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Portrait Of A Lady In A Blue Gown Holding A Sheer Scarf C.1675-85; Studio Of Sir Godfrey Kneller (1646-1723), Oil On Canvas Painting


£8,950 | $11,283 USD | €10,161 EUR
Item Number: SA1029778
Date of manufacture: 17th Century
Current Status: For sale
Seller: Titan Fine Art
This antique has been viewed 43 times in the past month with the most views from France.


This captivating portrait by the leading late seventeenth and early eighteenth-century court artist, Sir Godfrey Kneller, shows Kneller’s delicate and intimate approach to his female faces, and is very like his individual portrait drawings with their emphasis on sharp features and alluring eyes. The sitter is unencumbered by high fashion or a background of stately topography. The emphasis is instead placed directly on the alluring femininity, and enhanced by the loose drapery and falling hair around her shoulder.
Over a white smock with voluminous sleeves, the sitter is wearing a cobalt blue silk gown with slashed sleeves held with huge diamond claps and pearl clasps on the bodice. At her breast she holds the gauze scarf that has been draped around her left shoulder. The hairstyle, known as the hurluberlu, first appeared around 1671. In the celebrated letters of Madame de Sévigné she accounted “Now just imagine the hair parted peasant fashion to within two inches of the back roll; the hair each side is cut in layers and made into round loose curls which hang about an inch below the ear; it looks very young and pretty - two bouquets of hair on each side... a large curl on top which sometimes falls down the neck.”
The fashionable hairstyle and clothing exude a sense of status and Augustan decorum and help to date this portrait to circa 1675 to 1685. This portrait was painted at the cusp of a new style… the Augustan style, which is generally taken to begin with the formation of a sophisticated metropolitan culture based partly on the new political order introduced by the constitutional settlement of 1688/9. Soon, sitters were to be portrayed no longer as a glittering court beauty with minutiae of fashion and fabric, but rather more restrained with a sense of simplicity and harmony, and Kneller excelled at this. Contemporary critics described Kneller’s work as a “nobler Beauty.” Nevertheless, bad dress equalled bad manners and the aims of the Augustan society were elegance and cadence.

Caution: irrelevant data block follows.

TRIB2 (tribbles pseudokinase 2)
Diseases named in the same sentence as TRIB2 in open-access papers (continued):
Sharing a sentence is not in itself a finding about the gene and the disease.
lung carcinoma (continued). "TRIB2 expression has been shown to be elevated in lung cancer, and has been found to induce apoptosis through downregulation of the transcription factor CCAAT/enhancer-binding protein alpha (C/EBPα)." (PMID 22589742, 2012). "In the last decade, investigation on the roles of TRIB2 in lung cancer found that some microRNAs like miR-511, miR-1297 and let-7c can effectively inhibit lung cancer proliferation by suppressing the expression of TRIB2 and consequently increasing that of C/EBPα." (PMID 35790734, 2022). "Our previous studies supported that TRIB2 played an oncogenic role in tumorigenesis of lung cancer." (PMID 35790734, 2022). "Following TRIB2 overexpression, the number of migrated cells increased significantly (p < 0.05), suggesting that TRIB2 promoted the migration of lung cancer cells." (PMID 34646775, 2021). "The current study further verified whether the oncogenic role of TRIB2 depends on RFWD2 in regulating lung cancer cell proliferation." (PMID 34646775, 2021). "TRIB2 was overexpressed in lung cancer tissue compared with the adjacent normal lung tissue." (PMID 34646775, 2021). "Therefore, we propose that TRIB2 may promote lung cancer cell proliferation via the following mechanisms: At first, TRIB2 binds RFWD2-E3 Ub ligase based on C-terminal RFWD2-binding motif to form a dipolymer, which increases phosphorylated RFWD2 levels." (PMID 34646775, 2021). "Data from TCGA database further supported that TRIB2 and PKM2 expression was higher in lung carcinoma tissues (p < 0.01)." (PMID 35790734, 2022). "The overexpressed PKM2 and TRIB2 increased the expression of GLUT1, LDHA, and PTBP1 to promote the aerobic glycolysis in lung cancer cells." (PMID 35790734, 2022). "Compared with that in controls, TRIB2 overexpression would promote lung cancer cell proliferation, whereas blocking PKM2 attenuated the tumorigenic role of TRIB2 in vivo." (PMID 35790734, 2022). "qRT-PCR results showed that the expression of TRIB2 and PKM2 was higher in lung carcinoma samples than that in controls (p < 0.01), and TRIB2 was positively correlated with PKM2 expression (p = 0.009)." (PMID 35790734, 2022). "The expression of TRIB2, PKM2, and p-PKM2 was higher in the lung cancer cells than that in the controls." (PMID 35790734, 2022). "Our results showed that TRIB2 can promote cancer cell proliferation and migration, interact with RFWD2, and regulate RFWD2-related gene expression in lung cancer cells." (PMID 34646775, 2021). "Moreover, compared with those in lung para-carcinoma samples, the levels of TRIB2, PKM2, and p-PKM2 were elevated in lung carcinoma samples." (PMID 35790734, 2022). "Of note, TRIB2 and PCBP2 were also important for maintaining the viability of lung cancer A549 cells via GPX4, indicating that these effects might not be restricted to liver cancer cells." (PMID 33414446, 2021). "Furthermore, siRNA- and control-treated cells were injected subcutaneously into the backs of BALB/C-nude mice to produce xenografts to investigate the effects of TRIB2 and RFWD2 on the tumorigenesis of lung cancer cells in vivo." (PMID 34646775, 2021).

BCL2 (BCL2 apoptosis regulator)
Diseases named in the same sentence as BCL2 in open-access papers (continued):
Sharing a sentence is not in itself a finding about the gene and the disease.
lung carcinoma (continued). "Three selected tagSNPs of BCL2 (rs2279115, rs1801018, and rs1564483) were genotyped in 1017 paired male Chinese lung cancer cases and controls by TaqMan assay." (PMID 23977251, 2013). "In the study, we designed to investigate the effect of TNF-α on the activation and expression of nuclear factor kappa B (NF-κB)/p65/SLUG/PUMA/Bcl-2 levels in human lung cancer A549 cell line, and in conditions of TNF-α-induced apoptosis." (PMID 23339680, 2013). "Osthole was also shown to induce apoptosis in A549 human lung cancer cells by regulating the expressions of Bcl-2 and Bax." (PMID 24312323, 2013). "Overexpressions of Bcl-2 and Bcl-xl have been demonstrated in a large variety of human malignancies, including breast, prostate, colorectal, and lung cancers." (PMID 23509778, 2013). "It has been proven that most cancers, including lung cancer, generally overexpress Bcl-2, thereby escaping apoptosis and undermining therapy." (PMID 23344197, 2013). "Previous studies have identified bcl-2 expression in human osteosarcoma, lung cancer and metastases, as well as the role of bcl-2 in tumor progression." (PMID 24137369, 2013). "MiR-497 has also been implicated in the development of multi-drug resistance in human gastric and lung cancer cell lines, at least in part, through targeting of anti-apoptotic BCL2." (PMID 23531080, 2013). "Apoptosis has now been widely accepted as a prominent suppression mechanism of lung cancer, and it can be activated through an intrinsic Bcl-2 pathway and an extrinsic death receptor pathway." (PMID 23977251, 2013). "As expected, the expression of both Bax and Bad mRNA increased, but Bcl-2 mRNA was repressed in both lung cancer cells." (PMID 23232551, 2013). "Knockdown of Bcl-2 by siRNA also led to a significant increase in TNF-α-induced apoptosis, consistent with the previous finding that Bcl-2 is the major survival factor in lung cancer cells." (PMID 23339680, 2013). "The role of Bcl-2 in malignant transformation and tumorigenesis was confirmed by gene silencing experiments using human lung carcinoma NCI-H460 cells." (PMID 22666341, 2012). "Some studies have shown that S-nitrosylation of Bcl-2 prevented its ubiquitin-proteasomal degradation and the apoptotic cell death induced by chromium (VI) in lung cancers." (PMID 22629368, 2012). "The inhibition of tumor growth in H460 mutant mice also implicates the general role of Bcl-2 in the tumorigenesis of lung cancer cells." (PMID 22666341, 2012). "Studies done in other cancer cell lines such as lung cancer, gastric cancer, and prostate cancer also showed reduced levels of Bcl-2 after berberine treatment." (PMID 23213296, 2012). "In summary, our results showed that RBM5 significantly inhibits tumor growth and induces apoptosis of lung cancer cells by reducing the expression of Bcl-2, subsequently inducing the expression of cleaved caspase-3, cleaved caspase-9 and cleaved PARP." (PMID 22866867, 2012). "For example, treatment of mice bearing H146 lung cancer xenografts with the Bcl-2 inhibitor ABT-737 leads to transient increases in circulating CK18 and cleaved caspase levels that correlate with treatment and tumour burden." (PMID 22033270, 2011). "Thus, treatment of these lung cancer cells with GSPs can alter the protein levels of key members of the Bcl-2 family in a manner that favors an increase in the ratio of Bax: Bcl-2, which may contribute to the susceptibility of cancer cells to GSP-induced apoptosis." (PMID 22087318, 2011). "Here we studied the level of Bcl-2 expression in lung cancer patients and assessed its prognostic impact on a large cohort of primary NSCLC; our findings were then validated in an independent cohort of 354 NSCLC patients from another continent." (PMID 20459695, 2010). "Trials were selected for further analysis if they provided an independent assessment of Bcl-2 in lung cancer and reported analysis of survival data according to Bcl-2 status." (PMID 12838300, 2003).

Sir Godfrey Kneller (1646-1723) dominates our understanding of British portraiture at the turn of the seventeenth century. With Van Dyck, Lely and Reynolds, his name has become synonymous with the visual interpretation of British history – not least because he painted almost every person of prominence in forty years of British public life. This reputation was well-deserved, and although Kneller's age embraced many accomplished painters - John Closterman, for example, Jonathan Richardson the Elder, or Michael Dahl- none came close to Kneller in immediate fame, or in such instant association in the popular mind with the exercise of portraiture. Kneller is remembered for having painted ten ruling sovereigns, including every reigning British monarch from King Charles II to King George I.
Kneller, an artist of German origin (born in Lübeck) and Dutch and Italian training, arrived in England probably in 1676, apparently attracted by a wish to see and study the works of Van Dyck' although Bainbrigg Buckeridge says that “By the importunity of some friends he was prevailed on to come into England'. Finding plentiful patronage in a society particularly well-disposed towards portrait-painting, he stayed and became a naturalised Englishman in 1683. Lely's death in 1680 left a huge gap in the market for court portraiture, and Kneller's new manner may have been part of a bid to fill this. By the middle of the decade, his reputation assured and his business booming Kneller had the confidence to develop a more independent style.
Measurements: Height 93cm, Width 80cm, Depth 7cm framed (Height 36.5”, Width 31.5”, Depth 2.75” framed
Much more info about this item can be found at: www.titanfineartcom.
All of our paintings are in very good condition having passed strict quality and condition assessments by one of our professional conservators.
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This item is antique. The date of manufacture has been declared as 17th Century.


Height = 93 cm (36.6")
Width = 80 cm (31.5")
Depth = 7 cm (2.8")

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Titan Fine Art
United Kingdom

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